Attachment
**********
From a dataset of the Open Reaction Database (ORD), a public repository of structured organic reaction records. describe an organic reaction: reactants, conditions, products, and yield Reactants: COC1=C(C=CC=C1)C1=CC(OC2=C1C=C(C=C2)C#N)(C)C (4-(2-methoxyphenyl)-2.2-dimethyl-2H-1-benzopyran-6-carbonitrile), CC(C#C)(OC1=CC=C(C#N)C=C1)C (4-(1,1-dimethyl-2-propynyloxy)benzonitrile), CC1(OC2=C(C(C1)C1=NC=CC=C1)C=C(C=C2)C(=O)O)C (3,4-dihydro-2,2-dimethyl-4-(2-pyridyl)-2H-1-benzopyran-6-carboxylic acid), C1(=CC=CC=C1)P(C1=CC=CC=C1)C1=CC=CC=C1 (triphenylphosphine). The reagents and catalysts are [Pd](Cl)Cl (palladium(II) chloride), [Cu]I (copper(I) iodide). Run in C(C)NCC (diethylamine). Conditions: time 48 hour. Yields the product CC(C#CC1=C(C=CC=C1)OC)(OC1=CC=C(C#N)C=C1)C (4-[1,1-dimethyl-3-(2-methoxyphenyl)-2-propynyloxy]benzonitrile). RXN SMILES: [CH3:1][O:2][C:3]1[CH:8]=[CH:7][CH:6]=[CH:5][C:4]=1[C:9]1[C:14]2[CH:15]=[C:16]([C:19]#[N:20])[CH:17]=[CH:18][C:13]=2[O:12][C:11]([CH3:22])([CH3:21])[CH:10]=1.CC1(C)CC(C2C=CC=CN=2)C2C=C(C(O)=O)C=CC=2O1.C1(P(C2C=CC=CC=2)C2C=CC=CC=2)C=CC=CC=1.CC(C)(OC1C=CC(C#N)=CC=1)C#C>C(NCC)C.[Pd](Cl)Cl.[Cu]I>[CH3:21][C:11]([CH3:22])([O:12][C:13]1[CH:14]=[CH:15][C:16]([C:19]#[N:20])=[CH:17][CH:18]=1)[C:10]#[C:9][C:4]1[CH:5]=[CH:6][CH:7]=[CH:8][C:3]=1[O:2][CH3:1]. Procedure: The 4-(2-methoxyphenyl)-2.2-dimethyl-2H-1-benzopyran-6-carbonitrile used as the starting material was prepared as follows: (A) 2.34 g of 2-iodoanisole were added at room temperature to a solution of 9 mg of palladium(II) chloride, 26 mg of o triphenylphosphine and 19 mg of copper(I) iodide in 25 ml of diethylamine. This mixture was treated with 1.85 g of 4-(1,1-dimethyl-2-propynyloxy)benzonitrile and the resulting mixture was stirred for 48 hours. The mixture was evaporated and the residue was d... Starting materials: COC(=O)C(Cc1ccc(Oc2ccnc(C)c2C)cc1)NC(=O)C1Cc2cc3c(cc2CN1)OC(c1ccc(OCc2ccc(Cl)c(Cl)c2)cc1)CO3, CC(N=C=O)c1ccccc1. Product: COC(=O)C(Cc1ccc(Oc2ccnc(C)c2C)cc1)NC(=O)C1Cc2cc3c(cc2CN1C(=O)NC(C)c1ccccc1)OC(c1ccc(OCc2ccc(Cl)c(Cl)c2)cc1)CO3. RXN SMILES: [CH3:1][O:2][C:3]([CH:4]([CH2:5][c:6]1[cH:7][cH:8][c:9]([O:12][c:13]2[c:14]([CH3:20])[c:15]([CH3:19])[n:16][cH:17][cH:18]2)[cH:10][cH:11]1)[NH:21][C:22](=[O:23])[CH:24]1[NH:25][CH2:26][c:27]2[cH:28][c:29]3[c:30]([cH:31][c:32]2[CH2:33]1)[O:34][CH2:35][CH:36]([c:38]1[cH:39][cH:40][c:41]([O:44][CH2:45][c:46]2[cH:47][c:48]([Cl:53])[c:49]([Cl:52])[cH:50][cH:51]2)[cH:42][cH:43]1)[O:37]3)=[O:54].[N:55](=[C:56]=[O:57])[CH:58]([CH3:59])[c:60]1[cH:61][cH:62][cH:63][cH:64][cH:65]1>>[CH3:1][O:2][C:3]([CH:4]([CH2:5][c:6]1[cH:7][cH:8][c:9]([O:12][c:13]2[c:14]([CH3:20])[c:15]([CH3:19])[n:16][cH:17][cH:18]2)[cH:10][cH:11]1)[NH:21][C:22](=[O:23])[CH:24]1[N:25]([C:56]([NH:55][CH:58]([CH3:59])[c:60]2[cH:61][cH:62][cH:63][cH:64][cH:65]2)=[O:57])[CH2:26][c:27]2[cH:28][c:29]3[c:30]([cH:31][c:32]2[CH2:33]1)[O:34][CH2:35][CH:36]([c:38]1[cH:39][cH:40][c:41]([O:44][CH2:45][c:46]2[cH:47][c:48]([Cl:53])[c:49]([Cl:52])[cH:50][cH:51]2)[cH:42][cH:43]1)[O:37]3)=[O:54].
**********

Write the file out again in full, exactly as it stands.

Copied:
From a dataset of the Open Reaction Database (ORD), a public repository of structured organic reaction records. describe an organic reaction: reactants, conditions, products, and yield Reactants: COC1=C(C=CC=C1)C1=CC(OC2=C1C=C(C=C2)C#N)(C)C (4-(2-methoxyphenyl)-2.2-dimethyl-2H-1-benzopyran-6-carbonitrile), CC(C#C)(OC1=CC=C(C#N)C=C1)C (4-(1,1-dimethyl-2-propynyloxy)benzonitrile), CC1(OC2=C(C(C1)C1=NC=CC=C1)C=C(C=C2)C(=O)O)C (3,4-dihydro-2,2-dimethyl-4-(2-pyridyl)-2H-1-benzopyran-6-carboxylic acid), C1(=CC=CC=C1)P(C1=CC=CC=C1)C1=CC=CC=C1 (triphenylphosphine). The reagents and catalysts are [Pd](Cl)Cl (palladium(II) chloride), [Cu]I (copper(I) iodide). Run in C(C)NCC (diethylamine). Conditions: time 48 hour. Yields the product CC(C#CC1=C(C=CC=C1)OC)(OC1=CC=C(C#N)C=C1)C (4-[1,1-dimethyl-3-(2-methoxyphenyl)-2-propynyloxy]benzonitrile). RXN SMILES: [CH3:1][O:2][C:3]1[CH:8]=[CH:7][CH:6]=[CH:5][C:4]=1[C:9]1[C:14]2[CH:15]=[C:16]([C:19]#[N:20])[CH:17]=[CH:18][C:13]=2[O:12][C:11]([CH3:22])([CH3:21])[CH:10]=1.CC1(C)CC(C2C=CC=CN=2)C2C=C(C(O)=O)C=CC=2O1.C1(P(C2C=CC=CC=2)C2C=CC=CC=2)C=CC=CC=1.CC(C)(OC1C=CC(C#N)=CC=1)C#C>C(NCC)C.[Pd](Cl)Cl.[Cu]I>[CH3:21][C:11]([CH3:22])([O:12][C:13]1[CH:14]=[CH:15][C:16]([C:19]#[N:20])=[CH:17][CH:18]=1)[C:10]#[C:9][C:4]1[CH:5]=[CH:6][CH:7]=[CH:8][C:3]=1[O:2][CH3:1]. Procedure: The 4-(2-methoxyphenyl)-2.2-dimethyl-2H-1-benzopyran-6-carbonitrile used as the starting material was prepared as follows: (A) 2.34 g of 2-iodoanisole were added at room temperature to a solution of 9 mg of palladium(II) chloride, 26 mg of o triphenylphosphine and 19 mg of copper(I) iodide in 25 ml of diethylamine. This mixture was treated with 1.85 g of 4-(1,1-dimethyl-2-propynyloxy)benzonitrile and the resulting mixture was stirred for 48 hours. The mixture was evaporated and the residue was d... Starting materials: COC(=O)C(Cc1ccc(Oc2ccnc(C)c2C)cc1)NC(=O)C1Cc2cc3c(cc2CN1)OC(c1ccc(OCc2ccc(Cl)c(Cl)c2)cc1)CO3, CC(N=C=O)c1ccccc1. Product: COC(=O)C(Cc1ccc(Oc2ccnc(C)c2C)cc1)NC(=O)C1Cc2cc3c(cc2CN1C(=O)NC(C)c1ccccc1)OC(c1ccc(OCc2ccc(Cl)c(Cl)c2)cc1)CO3. RXN SMILES: [CH3:1][O:2][C:3]([CH:4]([CH2:5][c:6]1[cH:7][cH:8][c:9]([O:12][c:13]2[c:14]([CH3:20])[c:15]([CH3:19])[n:16][cH:17][cH:18]2)[cH:10][cH:11]1)[NH:21][C:22](=[O:23])[CH:24]1[NH:25][CH2:26][c:27]2[cH:28][c:29]3[c:30]([cH:31][c:32]2[CH2:33]1)[O:34][CH2:35][CH:36]([c:38]1[cH:39][cH:40][c:41]([O:44][CH2:45][c:46]2[cH:47][c:48]([Cl:53])[c:49]([Cl:52])[cH:50][cH:51]2)[cH:42][cH:43]1)[O:37]3)=[O:54].[N:55](=[C:56]=[O:57])[CH:58]([CH3:59])[c:60]1[cH:61][cH:62][cH:63][cH:64][cH:65]1>>[CH3:1][O:2][C:3]([CH:4]([CH2:5][c:6]1[cH:7][cH:8][c:9]([O:12][c:13]2[c:14]([CH3:20])[c:15]([CH3:19])[n:16][cH:17][cH:18]2)[cH:10][cH:11]1)[NH:21][C:22](=[O:23])[CH:24]1[N:25]([C:56]([NH:55][CH:58]([CH3:59])[c:60]2[cH:61][cH:62][cH:63][cH:64][cH:65]2)=[O:57])[CH2:26][c:27]2[cH:28][c:29]3[c:30]([cH:31][c:32]2[CH2:33]1)[O:34][CH2:35][CH:36]([c:38]1[cH:39][cH:40][c:41]([O:44][CH2:45][c:46]2[cH:47][c:48]([Cl:53])[c:49]([Cl:52])[cH:50][cH:51]2)[cH:42][cH:43]1)[O:37]3)=[O:54].